Revo Foods has launched its vegan smoked salmon in the UK
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Austrian Revo Foods has launched its plant-based smoked salmon analogue in the UK. It will be sold by GreenBay, a popular online vegan supermarket. The launch follows a successful national unveiling in October last year and a subsequent European rollout to more than 15 countries.
Revo says he developed his recipe to appeal to people who enjoy the taste of salmon but not the potential ingestion of heavy metals, including mercury, and considers his salmon suitable for everyone, vegans, pescatarians and eaters. meat.
Why consumers need to move away from conventional seafood
Overfished and undernourished, traditional fish meat is littered with problems and negatives. Global demand for seafood is outpacing stock replenishment. The number of overexploited varieties has tripled in the past 50 years, bringing in its wake damage to ecosystems, increased food insecurity and species extinction. It’s not just the fish that are dying either.
The UN estimates that 20-25% of all sea creatures caught are recovered in fishing ‘bycatch’. Seals, penguins, dolphins and others are included, with the majority dying as a result of the experience.
What is potentially most motivating for consumers is the revelation that seafood contains various toxins and pollutants. The world’s oceans have been used as dumping grounds for trash for decades and now seafood stocks are highlighting the effects. Fish regularly contain microplastics, heavy metals, sewage and other contaminants. All are eaten with their meat.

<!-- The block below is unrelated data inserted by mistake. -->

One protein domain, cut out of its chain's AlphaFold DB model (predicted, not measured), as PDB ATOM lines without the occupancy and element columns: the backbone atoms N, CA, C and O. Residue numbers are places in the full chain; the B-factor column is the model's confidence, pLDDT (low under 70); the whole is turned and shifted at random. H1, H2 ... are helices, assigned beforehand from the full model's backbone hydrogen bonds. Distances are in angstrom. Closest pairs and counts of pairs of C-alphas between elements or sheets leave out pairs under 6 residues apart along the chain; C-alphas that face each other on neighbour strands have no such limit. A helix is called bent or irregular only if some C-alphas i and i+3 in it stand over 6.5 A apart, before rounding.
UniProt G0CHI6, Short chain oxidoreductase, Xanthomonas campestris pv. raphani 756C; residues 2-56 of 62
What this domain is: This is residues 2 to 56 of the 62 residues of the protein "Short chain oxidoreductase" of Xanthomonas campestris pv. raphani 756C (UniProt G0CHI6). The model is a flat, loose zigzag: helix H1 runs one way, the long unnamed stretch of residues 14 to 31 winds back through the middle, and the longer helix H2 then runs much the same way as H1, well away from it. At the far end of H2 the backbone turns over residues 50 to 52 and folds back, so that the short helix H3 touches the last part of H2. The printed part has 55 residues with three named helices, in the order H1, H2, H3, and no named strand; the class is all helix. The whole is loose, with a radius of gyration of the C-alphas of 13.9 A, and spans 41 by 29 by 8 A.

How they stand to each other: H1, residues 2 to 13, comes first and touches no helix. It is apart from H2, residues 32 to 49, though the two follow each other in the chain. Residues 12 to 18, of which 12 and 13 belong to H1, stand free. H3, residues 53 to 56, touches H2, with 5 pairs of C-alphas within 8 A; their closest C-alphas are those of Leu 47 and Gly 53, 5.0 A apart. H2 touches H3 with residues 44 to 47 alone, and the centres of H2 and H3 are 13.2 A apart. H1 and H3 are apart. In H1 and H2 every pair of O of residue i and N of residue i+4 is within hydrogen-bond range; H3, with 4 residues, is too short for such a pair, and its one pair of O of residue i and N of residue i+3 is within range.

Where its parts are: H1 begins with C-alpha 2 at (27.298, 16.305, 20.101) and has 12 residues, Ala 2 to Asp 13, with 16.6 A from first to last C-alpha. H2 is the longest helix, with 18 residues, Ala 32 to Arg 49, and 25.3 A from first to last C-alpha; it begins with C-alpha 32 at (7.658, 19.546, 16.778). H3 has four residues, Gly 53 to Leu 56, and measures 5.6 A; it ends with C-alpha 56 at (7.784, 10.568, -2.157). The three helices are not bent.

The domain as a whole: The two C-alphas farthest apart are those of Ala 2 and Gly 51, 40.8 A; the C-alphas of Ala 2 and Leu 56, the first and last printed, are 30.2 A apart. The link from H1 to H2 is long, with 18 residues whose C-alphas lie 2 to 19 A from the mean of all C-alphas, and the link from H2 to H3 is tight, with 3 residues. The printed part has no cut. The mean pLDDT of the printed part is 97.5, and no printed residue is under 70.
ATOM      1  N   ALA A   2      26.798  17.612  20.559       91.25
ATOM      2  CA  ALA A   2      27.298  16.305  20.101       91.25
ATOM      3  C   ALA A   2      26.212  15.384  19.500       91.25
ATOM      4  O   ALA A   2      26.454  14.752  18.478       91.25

The vegetable revolution of fish
In a post-Marine suction a world where the atrocities of the fishing industry are just a click away from a TV remote, Revo set out to capture the cruelty-free taste. Its ultimate goal is to end overfishing with its 3D printing technology and 11-ingredient salmon.
Made from pea protein, vegetable oils and seaweed extracts, vegan salmon contains omega-3s but avoids major allergens, including soy and tree nuts. It’s also sustainably made, creating 85% fewer emissions than conventional salmon, according to Revo’s calculations. Responsible production was an additional selling point for new distributor GreenBay.
“GreenBay’s mission is to make it easy, fun and convenient for everyone to discover new and emerging brands that positively impact the planet, and Revo Foods is exactly that.” Paula Alcalde, co-CEO of GreenBay said in a statement. “For us, accessibility is key. Consumers are increasingly aware of the environmental and ethical impact of our food and want to make better choices. Our goal is to facilitate this change, showing people how small exchanges can have a huge impact. »
Last year, Revo revealed that in a consumer survey, 85% of testers rated its salmon analogue as “extremely” or “very” positive. He said that sashimi and sushi products will hit the market this year after international expansion.
The Upstream Battle to Be King of Vegan Salmon
Plant-based salmon is a competitive field with independent startups and established brands looking to claim victory. Plantish from Israel caused a stir in January this year when they unveiled their hyper-realistic salmon fillet. The footage proved enticing enough to help the startup raise $12.45 million in seed funding to ramp up production and accelerate its market entry.
Also in Israel, SimpliiGood is looking to harness the power of spirulina to create an alternative to smoked salmon. The company already produces plant-based meats, drinks and ice cream, but so far has not branched out into alternative seafood.
Vivera, owned by JBS, launched its own plant-based salmon fillet, while Plantish grabbed headlines with its own. Launched with the USP of being cheaper than conventional salmon, the Dutch brand claims it has replicated the fatness and flaking that regular salmon eaters crave.
All photos by Revo Foods.